US 4454112 A
The present invention describes the preparation and utilization of tocopherol acetylsalicylate compounds which have utility for lessening erythema.
1. A method of reducing the amount of ultraviolet radiation receiving the skin which includes contacting the skin with an effective amount of tocopherol acetylsalicylate to reduce the amount of the ultraviolet radiation reaching the skin.
2. A sunscreen composition containing 1% tocopherol acetylsalicylate, 10% oleyl alcohol, and 89% mineral oil.
This is a continuation of application Ser. No. 865,081, filed Dec. 27, 1977, now abandoned.
1. Field of the Invention
The present invention describes the formation and use of esters containing a tocopherol (particularly Vitamin E) and a acetylsalicyclic acid structure.
2. Description of the Art
Various tocopherol derivatives are known to exist. For instance U.S. Pat. No. 2,231,125 issued to Karrer on Feb. 11, 1941 describes the preparation of stearic and oleic esters of tocopherol. Karrer discusses the introduction of allyl groups into tocopherol in U.S. Pat. No. 2,245,480 issued June 10, 1941.
The preparation of tocopherol succinates by Baxter et al. is found in U.S. Pat. No. 2,358,046 issued Sept. 22, 1944. The preparation of crystalline dl-alpha-tocopheral-p-nitro-benzoic acid esters is described in U.S. Pat. No. 2,393,134 issued to Aeschlimann Jan. 15, 1946. The process of esterifying tocopherols with acyl halides is set out in U.S. Pat. No. 2,486,541 issued to Baxter et al. on Nov. 1, 1949.
Water soluble tocopherol derivatives prepared by esterifying tocopherol acid esters with polyethylene glycol are described in U.S. Pat. No. 2,680,749 to Cawley et al. on June 8, 1954. Among the tocopherol acid esters described by Cawley as suitable for condensation with the polyethylene glycol include: succinates, citraconates, methyl citraconates, itaconates maleates, glutaconates, and phthalates.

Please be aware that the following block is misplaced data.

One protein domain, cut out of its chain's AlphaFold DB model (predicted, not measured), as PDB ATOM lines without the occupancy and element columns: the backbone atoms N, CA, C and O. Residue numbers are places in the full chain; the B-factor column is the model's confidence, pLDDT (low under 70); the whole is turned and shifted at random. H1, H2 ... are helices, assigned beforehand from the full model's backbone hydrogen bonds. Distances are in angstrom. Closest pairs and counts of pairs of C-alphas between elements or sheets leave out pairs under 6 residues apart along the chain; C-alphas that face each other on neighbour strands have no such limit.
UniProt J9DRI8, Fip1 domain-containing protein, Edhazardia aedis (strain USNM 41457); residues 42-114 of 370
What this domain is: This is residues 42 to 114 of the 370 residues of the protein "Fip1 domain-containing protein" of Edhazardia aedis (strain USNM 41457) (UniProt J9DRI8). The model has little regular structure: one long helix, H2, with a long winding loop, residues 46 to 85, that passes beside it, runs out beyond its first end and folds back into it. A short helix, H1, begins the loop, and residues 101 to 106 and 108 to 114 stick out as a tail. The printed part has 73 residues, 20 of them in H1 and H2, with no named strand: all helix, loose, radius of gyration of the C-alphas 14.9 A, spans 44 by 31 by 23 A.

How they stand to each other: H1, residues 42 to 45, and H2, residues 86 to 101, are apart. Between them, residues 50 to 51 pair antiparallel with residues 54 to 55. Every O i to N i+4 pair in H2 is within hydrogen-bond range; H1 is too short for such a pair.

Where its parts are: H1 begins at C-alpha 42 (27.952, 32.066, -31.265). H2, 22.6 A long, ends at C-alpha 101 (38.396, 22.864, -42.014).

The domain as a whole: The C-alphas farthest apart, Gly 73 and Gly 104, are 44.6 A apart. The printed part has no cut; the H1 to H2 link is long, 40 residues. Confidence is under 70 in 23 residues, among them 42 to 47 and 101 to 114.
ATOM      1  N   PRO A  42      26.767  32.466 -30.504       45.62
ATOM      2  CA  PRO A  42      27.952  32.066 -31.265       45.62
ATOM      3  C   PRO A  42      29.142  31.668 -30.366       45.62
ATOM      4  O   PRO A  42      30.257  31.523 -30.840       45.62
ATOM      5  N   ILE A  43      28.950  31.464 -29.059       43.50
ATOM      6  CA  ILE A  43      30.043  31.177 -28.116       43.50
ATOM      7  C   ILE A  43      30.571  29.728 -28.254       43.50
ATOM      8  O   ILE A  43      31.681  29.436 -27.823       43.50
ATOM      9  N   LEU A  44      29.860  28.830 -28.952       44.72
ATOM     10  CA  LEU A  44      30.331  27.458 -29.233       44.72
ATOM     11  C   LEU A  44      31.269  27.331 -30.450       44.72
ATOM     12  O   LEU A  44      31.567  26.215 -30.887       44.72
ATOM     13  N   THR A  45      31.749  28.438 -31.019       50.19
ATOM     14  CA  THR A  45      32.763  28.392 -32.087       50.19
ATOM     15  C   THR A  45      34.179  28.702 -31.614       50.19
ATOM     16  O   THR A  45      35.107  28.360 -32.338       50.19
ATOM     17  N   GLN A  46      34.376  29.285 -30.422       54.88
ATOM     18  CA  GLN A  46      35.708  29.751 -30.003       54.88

The preparation of tocopherol ascorbates is described by Spanel in U.S. Pat. No. 3,151,127 issued Sept. 29, 1964. U.S. Pat. No. 3,869,477 issued Mar. 4, 1975 to Schindo et al. describes the preparation of tocopherol-p-chlorophenoxyisobutyric acid esters which are stated to have an affect on arteriosclerosis and of affecting betterment of lipid metabolism. Vitamin A acid esters of tocopherol are described in U.S. Pat. No. 3,878,202 issued Apr. 15, 1975 to Fukawa et al. Cholesterol esters of acetylsalicylate were stated to have been prepared by Montignie in the Bull. soc. chim. 49, 1852-1853 (1931).
To date, other researchers have not explored the utilization and preparation of tocopherol acetylsalicylates. Throughout the specification and claims percentages and ratios are by weight and temperatures are in degrees Celsius, unless otherwise indicated.
The present invention is concerned with tocopherol acetylsalicylate as novel compounds. Most preferably the tocopherol acetylsalicylate is alpha-tocopherol orthoacetylsalicylate.
The tocopherol acetylsalicylates described herein have been found useful as sunscreening agents in that the subject compounds absorb ultraviolet light. The present compounds also have utility in that oral administration of the compounds will provide sustained release of acetylsalicyclic acid in mammals.
The present invention as previously stated relates to the preparation of tocopherol acetylsalicylates. The preferred form of tocopherol is that commonly denominated as alpha-tocopherol. The alpha-tocopherol may be either natural or synthetically produced. Other tocopherols may also be used in the present invention including the beta, gamma, and delta forms.
The acetylsalicylate portion of the novel ester is conveniently provided by an acetylsalicyloyl halide in particular, acetylsalicyloyl chloride. The preferred structure for the acetylsalicylate is that of the ortho isomer.
The preparation of the tocopherol acetylsalicylate is conveniently carried out by reacting equal molar quantities of the tocopherol and acetylsalicyloyl chloride using toluene as a solvent. While the reaction to the tocopherol and the acetylsalicyloyl chloride is conveniently carried out on an equal molar basis, it is also possible to include excess amounts of one ingredient or the other to ensure completion of the reaction. Thus it is often desirable to include a slight excess of the acetylsalicyloyl chloride due to the fact that the tocopherol is the more expensive reactant.